CHICAGO -- Terrance Gore has exceptional speed, and it's something the Cubs would like to take advantage of.On Saturday night, Gore entered as a pinch-runner at second after Kyle Schwarber's leadoff double and advanced on a passed ball. But the key moment came when he scored on Albert Almora Jr.s
CHICAGO -- Terrance Gore has exceptional speed, and it's something the Cubs would like to take advantage of.
On Saturday night, Gore entered as a pinch-runner at second after Kyle Schwarber's leadoff double and advanced on a passed ball. But the key moment came when he scored on Albert Almora Jr.s grounder to White Sox third baseman Yolmer Sanchez, helping the Cubs secure an 8-3 victory.
"Gore is like a field-goal kicker with no time left -- he's just got to do it," Cubs manager Joe Maddon said. "To this point, he's been very successful. When he first arrived, I told him, 'Don't be worried about making mistakes, just do what you do.' I'm seeing him get progressively more comfortable. He studies well. I didn't know that until he got here. He studies pitchers. He doesn't just show up and be fast."
Gore, whom the Cubs acquired in August in a trade with the Royals, is usually at the ballpark early to do his homework.
"That's what I do early in the morning, normally before everybody gets here," Gore said. "I'll look at pitchers and see what [delivery] times they have. I'll put a fast guy at first, like Dee Gordon or Billy Hamilton or somebody who has the same speed as me almost. If I can see what they do with those guys, they'll probably do the exact same thing with me."
Gore entered Sunday 5-for-5 in stolen bases with the Cubs, so it's working.
"That's one thing I'm really big on," Gore said of his prep work. "I don't want to get out there and if it's a really, really critical situation and be totally shocked if he does something different. A lot of pitchers do the slide step, but they're not comfortable with it. Even if I see the slide step, I have to see if they throw a strike. If they throw a ball with it, I'm like, 'I can just wait you out.' You're not going to keep throwing balls and walk a guy."
If he could, Gore said he would like to sit down with the Indians' Rajai Davis and pick his brain to see what keys he looks for.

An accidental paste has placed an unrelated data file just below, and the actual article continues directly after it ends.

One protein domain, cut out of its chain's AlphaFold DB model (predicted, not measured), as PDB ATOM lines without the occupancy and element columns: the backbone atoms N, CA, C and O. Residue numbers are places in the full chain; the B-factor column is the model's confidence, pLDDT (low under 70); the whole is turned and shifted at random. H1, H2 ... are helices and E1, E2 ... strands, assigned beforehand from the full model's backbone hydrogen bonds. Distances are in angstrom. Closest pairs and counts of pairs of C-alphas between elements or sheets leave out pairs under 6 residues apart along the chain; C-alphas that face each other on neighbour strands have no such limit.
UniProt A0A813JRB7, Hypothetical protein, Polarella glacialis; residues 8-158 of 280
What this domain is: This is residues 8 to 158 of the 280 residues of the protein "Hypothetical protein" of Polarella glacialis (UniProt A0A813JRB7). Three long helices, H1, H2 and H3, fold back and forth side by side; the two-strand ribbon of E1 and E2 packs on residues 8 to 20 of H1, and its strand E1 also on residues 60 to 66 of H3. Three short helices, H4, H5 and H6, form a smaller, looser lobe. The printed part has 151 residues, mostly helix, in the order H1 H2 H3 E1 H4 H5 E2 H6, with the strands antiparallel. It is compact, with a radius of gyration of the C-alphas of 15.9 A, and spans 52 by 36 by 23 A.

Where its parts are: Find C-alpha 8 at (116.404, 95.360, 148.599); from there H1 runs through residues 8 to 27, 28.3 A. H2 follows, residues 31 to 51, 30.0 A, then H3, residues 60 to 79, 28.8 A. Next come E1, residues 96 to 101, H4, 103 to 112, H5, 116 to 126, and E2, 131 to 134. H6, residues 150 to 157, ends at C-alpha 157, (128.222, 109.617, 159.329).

The Cubs lead the National League Central by 2 1/2 games with seven left to play. Gore has seen how speed players can have an impact in the postseason. He'd like to be a part of that, but the Cubs aren't talking about playoff rosters until they actually secure a spot.
It has to be a challenge since everyone in the ballpark knows Gore is going to run as soon as he gets on base.
"You have to be fearless," Gore said. "You never know what's going to happen if you don't take the chance. I feel you have to be fearless and [the catcher] still has to make a really good throw. The catcher has to be in sync, even the shortstop or second baseman have to be in sync for it all to work. I'd rather take my chances."
Bryant rests with shoulder fatigue
Kristopher Bryant needed a breather and did not start on Sunday to rest his left shoulder, which sidelined him for all of August.
"His shoulder is a little bit fatigued -- not hurting, just fatigue," Maddon said. "You want to be proactive. You could wait until [Monday] but if something were to happen today, I'd feel badly about that. Talking to him, listening to his body, I just wanted to give him a day off."
Bryant is slashing .275/.346/.406 with 27 strikeouts in 20 games since returning from the disabled list.
"I haven't had any pain or any of that, which is great," Bryant said after the Cubs' 6-1 victory Sunday. "I just have to stay on top of my shoulder program, which we are doing."
He still did all of his workout on Sunday, hitting in the cages.
Bryant will be back in the lineup this week during the Cubs' final homestand. They will enter Monday with a magic number of five to clinch the NL Central title.
"Obviously, we still have some work left to do," Bryant said. "The Brewers, they're a good team and they keep winning and playing hard. Hopefully we can go on a nice run of wins here and hopefully do it in front of our fans. We have to try not to look at the scoreboard and just worry about what we're doing, and I think we'll be fine."
Pedro Strop (left hamstring) is playing catch but has yet to throw off the mound. The reliever has been sidelined since Sept. 13 and was optimistic that he could pitch this week.
"He's surprising himself," Maddon said. "He's not feeling anything negative after he throws or moves or jogs. He's progressing pretty good."
Carrie Muskat has covered the Cubs since 1987, and for MLB.com since 2001. You can follow her on Twitter @CarrieMuskat.